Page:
It remains controversial whether or not transdermal oestrogen is effective in preventing CVD. In a randomized, comparative study, a sequentially combined oral HRT regimen consisting of oestradiol valerate (2 mg daily on days 1–21) and cyproterone acetate (1 mg daily on days 12–21) induced a lipid pattern, and probably also a change in lipoprotein levels, that is generally considered to be more beneficial with regard to the prevention of CVD than that induced by a sequentially combined regimen of transdermal oestradiol (50 µg applied twice weekly for 3 weeks) and oral dydrogesterone (20 mg daily on days 12–21) [41]. Besides, a natural progestogen like cyproterone acetate (even with a marked antiandrogenic effect) has little or no effect on the lipid and lipoprotein profile. The half-life of cyproterone acetate is longer than that of other progestogens, justifying a shorter course of sequential treatment (10 days).

Cardiovascular disease and hormone replacement therapy in Asia

Although a high incidence and prevalence of CVD have been documented in elderly women worldwide, there are no accurate data available specifically for Asian women. The incidence of CVD in Asian women is thought to be currently lower than that in their Western counterparts, but is nevertheless steadily increasing.

CVD is the leading cause of death in Asian/Pacific Island females (36.2%) [American Heart Association. Biostatistical fact sheet — population. Asian/Pacific Islanders and cardiovascular diseases. Internet communication, 1991], whilst in Western Asia and South-East Asia, an estimated 20 million deaths (15–20%) annually are due to CVD. In the Eastern Mediterranean (Iran, Iraq, Kuwait, Oman, Qatar), the proportion of deaths from CVD ranges from 25 to 45%. CHD seems to be the predominant type of cardiopathy encountered in many countries, and hospital data indicate rising trends [American Heart Association. Biostatistical fact sheet — population. International cardiovascular disease statistics. Internet communication, 1990].

Several countries have experienced rapid socioeconomic changes over the last two decades. Daily caloric intake has increased. In China and India alone (accounting for about half the total population of the developing world), 4.5–5 million people die each year from CVD. In China, the mortality rate attributable to CVD increased from 86.2 per 100,000 in 1957 (12.1% of total deaths) to 214.3 per 100,000 in 1990 (35.8% of total deaths) in urban areas [American Heart Association. Biostatistical fact sheet — population. International cardiovascular disease statistics. Internet communication, 1990].

In Japan, the incidences of breast cancer and CVD are very low [42]. The traditional Asian diet is low in fat and high in fibre and is also rich in phyto-oestrogens. Soya is consumed in large quantities in Japan and contains precursors of the weakly oestrogenic isoflavones, genistein and daidzein. The Japanese daily diet contains about 80 mg of genistein, which is about 80 times greater than that in the typical daily American diet. Women who consume at least 30 mg soya per day reduce their cholesterol level by up to 9% and the probability of CHD declines to about 18–28%. Studies in rodents, non-human primates and women strongly suggest that dietary oestrogenic soy isoflavones may provide cardioprotective benefits without increasing the risk of endometrial and breast cancer in menopausal women [42].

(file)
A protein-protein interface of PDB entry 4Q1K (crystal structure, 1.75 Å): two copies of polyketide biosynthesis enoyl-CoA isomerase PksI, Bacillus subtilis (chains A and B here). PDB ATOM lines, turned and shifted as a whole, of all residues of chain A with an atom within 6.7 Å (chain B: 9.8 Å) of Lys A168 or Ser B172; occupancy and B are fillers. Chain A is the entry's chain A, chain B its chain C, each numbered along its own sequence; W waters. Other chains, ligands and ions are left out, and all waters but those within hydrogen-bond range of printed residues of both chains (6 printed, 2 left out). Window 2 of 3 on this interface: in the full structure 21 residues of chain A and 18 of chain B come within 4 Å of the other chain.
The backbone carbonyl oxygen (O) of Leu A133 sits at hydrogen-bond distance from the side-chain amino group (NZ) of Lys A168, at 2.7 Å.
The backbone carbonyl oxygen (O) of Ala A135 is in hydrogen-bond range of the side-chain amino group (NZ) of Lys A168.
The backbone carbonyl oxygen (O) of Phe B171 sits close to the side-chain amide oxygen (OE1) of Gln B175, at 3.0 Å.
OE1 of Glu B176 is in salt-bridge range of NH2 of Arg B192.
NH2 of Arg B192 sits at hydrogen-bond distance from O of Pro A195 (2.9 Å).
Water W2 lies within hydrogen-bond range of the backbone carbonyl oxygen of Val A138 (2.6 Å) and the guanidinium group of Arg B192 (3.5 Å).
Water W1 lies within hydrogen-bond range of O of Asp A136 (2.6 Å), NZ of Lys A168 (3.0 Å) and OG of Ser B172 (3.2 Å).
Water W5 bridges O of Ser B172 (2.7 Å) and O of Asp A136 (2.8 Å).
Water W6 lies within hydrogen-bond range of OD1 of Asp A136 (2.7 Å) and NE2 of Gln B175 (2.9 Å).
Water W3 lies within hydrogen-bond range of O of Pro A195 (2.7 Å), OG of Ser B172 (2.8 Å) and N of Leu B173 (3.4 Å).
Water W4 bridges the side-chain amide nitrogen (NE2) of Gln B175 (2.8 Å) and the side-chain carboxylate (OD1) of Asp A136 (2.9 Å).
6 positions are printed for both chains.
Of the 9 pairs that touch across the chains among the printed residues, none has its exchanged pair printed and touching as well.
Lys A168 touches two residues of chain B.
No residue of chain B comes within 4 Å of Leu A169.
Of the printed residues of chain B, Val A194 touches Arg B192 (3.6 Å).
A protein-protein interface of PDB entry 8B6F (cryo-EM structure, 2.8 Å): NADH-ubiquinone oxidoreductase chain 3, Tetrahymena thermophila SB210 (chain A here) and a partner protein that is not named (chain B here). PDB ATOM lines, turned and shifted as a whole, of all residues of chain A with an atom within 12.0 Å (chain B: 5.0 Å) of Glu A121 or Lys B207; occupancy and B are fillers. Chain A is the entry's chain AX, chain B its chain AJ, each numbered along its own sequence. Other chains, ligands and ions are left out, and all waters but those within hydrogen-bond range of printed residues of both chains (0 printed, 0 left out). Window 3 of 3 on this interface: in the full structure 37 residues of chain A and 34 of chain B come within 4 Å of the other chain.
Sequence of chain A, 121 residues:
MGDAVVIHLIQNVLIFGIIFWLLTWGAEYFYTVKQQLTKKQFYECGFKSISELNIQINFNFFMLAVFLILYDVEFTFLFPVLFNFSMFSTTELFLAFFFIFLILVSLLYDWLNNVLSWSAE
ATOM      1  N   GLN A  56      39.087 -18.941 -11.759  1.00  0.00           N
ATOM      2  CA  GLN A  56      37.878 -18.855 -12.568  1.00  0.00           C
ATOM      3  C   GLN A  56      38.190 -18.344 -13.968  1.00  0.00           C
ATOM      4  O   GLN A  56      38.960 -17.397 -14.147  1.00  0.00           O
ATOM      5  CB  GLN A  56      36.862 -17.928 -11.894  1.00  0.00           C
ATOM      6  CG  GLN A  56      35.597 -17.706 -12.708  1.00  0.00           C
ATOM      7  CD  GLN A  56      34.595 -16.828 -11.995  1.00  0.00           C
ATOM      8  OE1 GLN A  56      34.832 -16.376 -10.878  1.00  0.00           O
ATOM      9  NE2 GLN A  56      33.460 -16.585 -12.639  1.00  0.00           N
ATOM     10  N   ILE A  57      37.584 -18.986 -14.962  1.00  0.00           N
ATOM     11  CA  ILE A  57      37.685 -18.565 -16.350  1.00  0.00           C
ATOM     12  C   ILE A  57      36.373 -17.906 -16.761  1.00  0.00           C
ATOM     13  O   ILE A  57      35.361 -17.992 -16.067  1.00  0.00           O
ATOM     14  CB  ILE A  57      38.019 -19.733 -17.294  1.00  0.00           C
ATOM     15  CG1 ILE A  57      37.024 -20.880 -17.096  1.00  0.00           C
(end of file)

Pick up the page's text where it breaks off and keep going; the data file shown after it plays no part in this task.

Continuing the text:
— The most important cause of death among postmenopausal women is CHD, especially in the West.

— Oestrogen deficiency is the major cause of CVD. The administration of oestrogen with or without progestogen is expected to reduce CVD.

— Continuous or cyclic oestrogen therapy increases HDL cholesterol and decreases LDL cholesterol. The effect of additional progestogen to the oestrogen regimen on serum lipids is type- and dose-dependent, i.e. 19-norethisterone has pronounced HDL-lowering properties, while 17a-hydroxyprogesterone and the newer generation nandrolone derivatives have little effect on lipid profile.

— HRT appears to have a beneficial effect on the coagulation/fibrinolytic balance, including fibrinolytic activity, without affecting coagulation factors, and lowers Lp(a) levels.

— Oestrogen treatment favours a gynoid fat distribution pattern which has been found to decrease the risk of CVD.

— Oestrogen administration with or without progestogen does not generally increase blood pressure.

— Endothelium-dependent vasodilatation is enhanced by oestrogen therapy, and acute or chronic oestrogen administration increases peripheral blood flow and decreases peripheral vascular resistance.

— Limited studies to date have suggested antagonistic properties of oestrogen.

— The incidence of CVD in Asian women is currently lower than that in the Western population but is steadily increasing; this is partly due to the adoption of an unfavourable life style prevalent in Western societies.


— Studies are needed to identify the relative importance of the different cardiovascular risk factors and the incidence of CVD in postmenopausal Asian women.

— Both short- and long-term trials are needed to examine the effect of HRT on lipid and non-lipid risk factors such as coagulation profile, glucose, blood flow and blood pressure in postmenopausal Asian women.

— Studies are needed to determine the optimal dose of oestrogen and progestogen in postmenopausal Asian women as well as into the different routes of administration of both oestrogen and progestogens.